It’s the most wonderful time of the year…
Yes, it’s Voices of Wrestling Secret Santa time again, everyone. The brainchild of JR Goldberg (@wrestlingbubble), VOW Secret Santa sees all participating website contributors give their fellow contributors, the greatest gift of all: wrestling matches!
VOW Secret Santa Archives: voicesofwrestling.com/category/vow-latest/columns/vow-secret-santa/
Rey Cometa vs. Namajague
April 26, 2013
Reviewed by S. Dakota Jones (@DakotaIbushi)
Gifted by Joe Gagne (@joegagne)
Like many writers here and fans in our bubble of the wrestling world, lucha libre is a bit of a blind spot in my fandom and something I always want to watch more. In fact, you’ve probably already read a few of these Secret Santa pieces about lucha libre matches where the author expresses the same thought. Beyond experiencing great wrestling and opening up my fandom to new styles, another reason I often tell myself I should match more lucha is to help practice and improve my Spanish language skills. That way when my wife makes fun of me for watching YouTube videos of wrestling on my phone, I can at least say I’m doing it to LEARN and better myself. I took a decent amount of Spanish in college and even did the study abroad gimmick. I’ve kept it up since then by using it from time to time at my various jobs – enough to get by in the specific context and situations I’m familiar with.
So the few times a year I watch TripleMania or other various AAA shows – depending on the availability of a Twitch stream, I always enjoy challenging myself to understand the great commentary by Hugo Sanvinovich and going into the VOW Slack chat with a few native speakers to check on what I think I’m hearing. And now for the CHEAP PLUG. If you are interested in working on your Spanish beyond watch lucha libre matches, go out and buy the newest novel by one of VOW’s own native Spanish speakers – Abraham Delgado. His book “La Tercera Venida” is available now on Amazon and is a great satirical read about the end times (the end of the world, not the Jimmy Jacobs guillotine choke).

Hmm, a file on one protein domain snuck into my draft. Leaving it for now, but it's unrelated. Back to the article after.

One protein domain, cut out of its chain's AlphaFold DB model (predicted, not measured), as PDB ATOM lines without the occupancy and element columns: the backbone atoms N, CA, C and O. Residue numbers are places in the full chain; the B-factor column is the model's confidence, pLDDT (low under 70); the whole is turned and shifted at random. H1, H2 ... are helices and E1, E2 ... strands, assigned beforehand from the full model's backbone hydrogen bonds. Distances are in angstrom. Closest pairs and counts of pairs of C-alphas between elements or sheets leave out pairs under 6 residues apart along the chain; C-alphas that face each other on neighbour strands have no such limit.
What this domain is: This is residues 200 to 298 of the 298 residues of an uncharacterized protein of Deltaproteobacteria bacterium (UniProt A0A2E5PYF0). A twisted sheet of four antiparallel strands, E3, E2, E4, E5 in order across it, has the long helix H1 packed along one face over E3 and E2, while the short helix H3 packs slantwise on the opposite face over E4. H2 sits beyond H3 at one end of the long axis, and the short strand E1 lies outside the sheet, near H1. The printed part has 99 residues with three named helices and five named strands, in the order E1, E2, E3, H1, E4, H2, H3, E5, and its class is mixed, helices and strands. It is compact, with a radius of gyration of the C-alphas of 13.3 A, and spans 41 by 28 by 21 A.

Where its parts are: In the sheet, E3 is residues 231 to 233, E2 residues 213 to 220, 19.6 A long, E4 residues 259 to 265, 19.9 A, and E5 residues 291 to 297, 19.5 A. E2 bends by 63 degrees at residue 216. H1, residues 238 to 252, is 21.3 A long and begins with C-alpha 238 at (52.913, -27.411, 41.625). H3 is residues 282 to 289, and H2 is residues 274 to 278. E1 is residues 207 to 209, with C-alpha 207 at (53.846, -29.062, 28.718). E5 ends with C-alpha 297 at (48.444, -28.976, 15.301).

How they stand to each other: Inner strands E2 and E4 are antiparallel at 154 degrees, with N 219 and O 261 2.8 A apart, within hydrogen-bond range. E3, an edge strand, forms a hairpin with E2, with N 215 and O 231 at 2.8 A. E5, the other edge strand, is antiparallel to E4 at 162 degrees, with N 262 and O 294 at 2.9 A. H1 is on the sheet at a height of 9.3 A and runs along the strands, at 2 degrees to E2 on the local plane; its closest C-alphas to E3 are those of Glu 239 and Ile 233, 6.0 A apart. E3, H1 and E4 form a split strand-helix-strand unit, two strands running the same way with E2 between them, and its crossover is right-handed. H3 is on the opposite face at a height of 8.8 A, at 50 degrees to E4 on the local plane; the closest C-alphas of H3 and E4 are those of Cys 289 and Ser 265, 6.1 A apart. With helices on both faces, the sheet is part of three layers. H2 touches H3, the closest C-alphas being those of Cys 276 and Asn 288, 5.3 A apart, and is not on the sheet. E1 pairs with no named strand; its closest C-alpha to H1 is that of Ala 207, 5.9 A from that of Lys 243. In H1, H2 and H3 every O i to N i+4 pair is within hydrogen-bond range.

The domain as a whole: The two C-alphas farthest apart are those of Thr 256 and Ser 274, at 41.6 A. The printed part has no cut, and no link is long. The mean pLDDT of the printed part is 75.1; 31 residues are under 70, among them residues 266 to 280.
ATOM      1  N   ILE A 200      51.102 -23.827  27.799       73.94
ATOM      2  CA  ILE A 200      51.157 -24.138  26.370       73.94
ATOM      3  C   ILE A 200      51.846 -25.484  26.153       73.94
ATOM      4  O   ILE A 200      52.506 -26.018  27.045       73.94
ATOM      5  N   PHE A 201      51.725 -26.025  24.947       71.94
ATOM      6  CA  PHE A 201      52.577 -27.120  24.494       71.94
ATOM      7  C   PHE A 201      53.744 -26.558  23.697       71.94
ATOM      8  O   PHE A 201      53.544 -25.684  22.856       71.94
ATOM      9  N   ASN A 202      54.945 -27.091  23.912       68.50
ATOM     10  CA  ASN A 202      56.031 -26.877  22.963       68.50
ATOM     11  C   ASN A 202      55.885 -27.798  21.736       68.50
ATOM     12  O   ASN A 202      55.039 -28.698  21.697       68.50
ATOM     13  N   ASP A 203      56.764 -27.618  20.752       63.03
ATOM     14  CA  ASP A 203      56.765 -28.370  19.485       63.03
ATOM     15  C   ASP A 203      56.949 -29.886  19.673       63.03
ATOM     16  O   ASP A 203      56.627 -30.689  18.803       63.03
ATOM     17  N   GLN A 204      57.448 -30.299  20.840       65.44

Ok now that we are through with the cheap plugs, let’s get to the match. Again, my main focus with this match was seeing how much Spanish I could understand, so I avoided looking up information about the match before I watched it. Afterwards I checked on a few things to make sure I wasn’t way off base – so I’ll include that in the end. The video starts with a fantastic pre-match segment with what I believe is a fan that won some sort of competition/trivia challenge. They ask about a hair versus hair match from an anniversary show in 1982 I believe, which the fan states was won by Perro Aguayo. A quick wikipedia check shows that yes, in fact Perro Aguayo did win a hair vs. hair match against Tony Salazar at the EMLL 49th anniversary show on September 17th, 1982. Score one for the South Dakota educational system! The best parts of this are the obligatory hot women in bikinis which are practically required at any lucha libre event. There are two standing with the fan and the backstage interviewer guy. In fact at one point the interviewer encourages the fan to put his arm around one of the lady’s waist and essentially tells him not to be shy. This uncomfortableness continues at the end when he has his picture taken with the ladies kissing him on both cheeks. This is interspersed with pictures of him posing in fake headlocks with what looks to be an older luchador, maybe manager that talked about the great 1982 match previously mentioned.